Rumsfeld: Israel shouldn't tell the US before striking Iran
Former U.S. defense secretary tells Fox News that international sanctions have had no impact on the Iranian regime • Given leaks at White House, Rumsfeld says he would not notify U.S. of Iran plans if he were in the Israeli government.
Eli Leon and Israel Hayom Staff
Former U.S. Defense Secretary Donald Rumsfeld: "Sanctions have not influenced the Iranian regime."
Photo credit: AFP
Former U.S. Defense Secretary Donald Rumsfeld expressed firm support this weekend for Israel's position on the Iran nuclear issue and said that international sanctions have not influenced the Iranian regime. Rumsfeld also said that if he were Israel, he probably wouldn't notify the U.S. of an impending strike on Iran given the current state of the relationship and frequent leaks out of the White House.
"Well, I think the prime minister of Israel, [Benjamin] Netanyahu, is probably correct," Rumsfeld said in an interview with Greta Van Susteren on Fox News Thursday. "Their intelligence on Iran is excellent."
Rumsfeld said that sanctions usually don't work well over a prolonged period of time. He added that sanctions tend to hurt people more than governments.
Rumsfeld cited the example of Iraq, where sanctions didn't affect the actions of Saddam Hussein. "He kept building palaces and importing weapons and doing what he wanted to," Rumsfeld said of Hussein.
"I think any prime minister of Israel who gets up every morning and reads in the newspaper that the leadership of Iran says that the Israeli state should be annihilated, eradicated, incinerated, has to know that it's that prime minister's responsibility to see that that doesn't happen," Rumsfeld continued.
When asked how the U.S. should respond if Israel were to strike Iran's nuclear facilities, Rumsfeld said it would depend on who is in the White House at the time.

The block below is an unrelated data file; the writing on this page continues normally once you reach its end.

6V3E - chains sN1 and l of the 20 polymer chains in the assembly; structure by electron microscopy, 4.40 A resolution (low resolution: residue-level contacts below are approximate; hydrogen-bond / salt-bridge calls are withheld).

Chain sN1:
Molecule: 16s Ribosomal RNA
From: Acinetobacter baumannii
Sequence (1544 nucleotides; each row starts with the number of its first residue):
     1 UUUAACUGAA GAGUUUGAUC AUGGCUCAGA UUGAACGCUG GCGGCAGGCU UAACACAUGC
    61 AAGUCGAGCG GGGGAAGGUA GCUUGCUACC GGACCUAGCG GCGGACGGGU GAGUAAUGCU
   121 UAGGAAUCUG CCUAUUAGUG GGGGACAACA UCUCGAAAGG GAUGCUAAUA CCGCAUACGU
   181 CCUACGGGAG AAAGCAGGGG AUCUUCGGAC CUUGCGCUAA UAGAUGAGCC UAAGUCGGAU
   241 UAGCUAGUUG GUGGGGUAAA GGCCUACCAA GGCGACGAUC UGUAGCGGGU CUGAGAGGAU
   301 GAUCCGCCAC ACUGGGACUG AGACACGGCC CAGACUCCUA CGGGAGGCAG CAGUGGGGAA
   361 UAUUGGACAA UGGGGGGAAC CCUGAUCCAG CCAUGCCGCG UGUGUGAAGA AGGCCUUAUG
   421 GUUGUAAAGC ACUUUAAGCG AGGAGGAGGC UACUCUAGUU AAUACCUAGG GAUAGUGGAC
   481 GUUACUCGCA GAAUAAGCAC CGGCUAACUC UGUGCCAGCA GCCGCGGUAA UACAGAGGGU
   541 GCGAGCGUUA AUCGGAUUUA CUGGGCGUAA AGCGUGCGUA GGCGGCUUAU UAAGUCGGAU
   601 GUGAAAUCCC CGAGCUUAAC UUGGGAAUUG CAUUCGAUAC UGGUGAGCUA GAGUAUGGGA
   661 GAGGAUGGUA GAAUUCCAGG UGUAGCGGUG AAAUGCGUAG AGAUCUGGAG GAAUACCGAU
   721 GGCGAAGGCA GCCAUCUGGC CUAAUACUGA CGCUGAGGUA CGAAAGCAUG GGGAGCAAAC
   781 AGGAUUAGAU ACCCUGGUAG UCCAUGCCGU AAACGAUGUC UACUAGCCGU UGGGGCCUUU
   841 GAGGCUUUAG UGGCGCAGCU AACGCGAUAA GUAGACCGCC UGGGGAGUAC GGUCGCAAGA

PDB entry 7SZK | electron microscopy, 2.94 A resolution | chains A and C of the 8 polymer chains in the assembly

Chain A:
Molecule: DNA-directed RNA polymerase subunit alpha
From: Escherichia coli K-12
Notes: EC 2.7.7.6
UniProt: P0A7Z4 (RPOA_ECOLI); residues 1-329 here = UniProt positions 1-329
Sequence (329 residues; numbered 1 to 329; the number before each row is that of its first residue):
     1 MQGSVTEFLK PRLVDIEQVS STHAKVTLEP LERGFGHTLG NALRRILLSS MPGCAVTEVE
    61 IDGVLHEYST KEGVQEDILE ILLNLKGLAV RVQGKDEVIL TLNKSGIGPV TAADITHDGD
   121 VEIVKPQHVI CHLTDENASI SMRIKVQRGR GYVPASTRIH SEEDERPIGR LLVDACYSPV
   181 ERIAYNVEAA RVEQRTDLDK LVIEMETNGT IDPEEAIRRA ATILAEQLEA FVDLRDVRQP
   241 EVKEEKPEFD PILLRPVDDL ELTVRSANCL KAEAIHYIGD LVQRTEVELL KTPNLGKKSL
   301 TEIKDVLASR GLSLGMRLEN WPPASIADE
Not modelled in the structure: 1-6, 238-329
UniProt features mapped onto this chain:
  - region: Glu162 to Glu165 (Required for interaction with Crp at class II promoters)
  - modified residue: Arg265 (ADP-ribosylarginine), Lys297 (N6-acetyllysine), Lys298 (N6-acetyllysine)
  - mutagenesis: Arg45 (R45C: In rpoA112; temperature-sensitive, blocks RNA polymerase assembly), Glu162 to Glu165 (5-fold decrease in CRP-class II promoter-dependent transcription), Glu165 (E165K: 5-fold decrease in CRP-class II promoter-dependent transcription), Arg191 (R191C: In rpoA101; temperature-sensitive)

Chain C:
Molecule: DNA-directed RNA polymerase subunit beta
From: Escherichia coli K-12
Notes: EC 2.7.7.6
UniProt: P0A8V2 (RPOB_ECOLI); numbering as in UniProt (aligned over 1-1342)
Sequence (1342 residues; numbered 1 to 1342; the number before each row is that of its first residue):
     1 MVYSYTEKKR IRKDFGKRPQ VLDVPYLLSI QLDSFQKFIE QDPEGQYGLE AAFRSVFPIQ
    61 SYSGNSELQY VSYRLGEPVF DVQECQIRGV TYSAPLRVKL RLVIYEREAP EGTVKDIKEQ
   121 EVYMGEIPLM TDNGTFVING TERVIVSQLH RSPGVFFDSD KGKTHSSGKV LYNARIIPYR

"We historically have looked at Israel as a very important relationship," Rumsfeld said. "We have been cooperative, and we have assisted them with various types of technology and weaponry."
Rumsfeld went on to speak out against White House leaks on the Iran nuclear issue.
"If I were in the Israeli government, I don't think I would notify the United States government of any intent to do anything about Iran," Rumsfeld stated. "I think that their [Israel's] relationship with the United States is such that it conceivably could leak out of the United States government that he called and that he plans to do something on Iran."
"So my guess is, given the pattern of leaks out of the White House, that any prime minister of Israel would not call the United States and give clear intentions as to what they plan to do."
Asked about Israel's capabilities to stop Iran's nuclear program, Rumsfeld said that Israel wouldn't need to destroy every Iranian nuclear site.
"All the Israelis need to do is delay them [the Iranians]," Rumsfeld said. "They [Israel] don't need to — you don't need to do something like that 100 percent, like they were able to do in Iraq when they had the bombing raid and took out the Iraqi nuclear facility, or in Syria, where they took out the Syrian nuclear facility."
Rumsfeld also spoke about the ongoing violence in Syria and said that the U.S. should provide aid to the rebels who are fighting against the regime of Bashar al-Assad.
"Syria and Iran are linked at the hip," Rumsfeld said. "They are terribly damaging to our country. They support Hamas. They support Hezbollah. They support other terrorist organizations. They are harmful to us in Iraq. They are harmful to us in Afghanistan. And they are harmful in the region."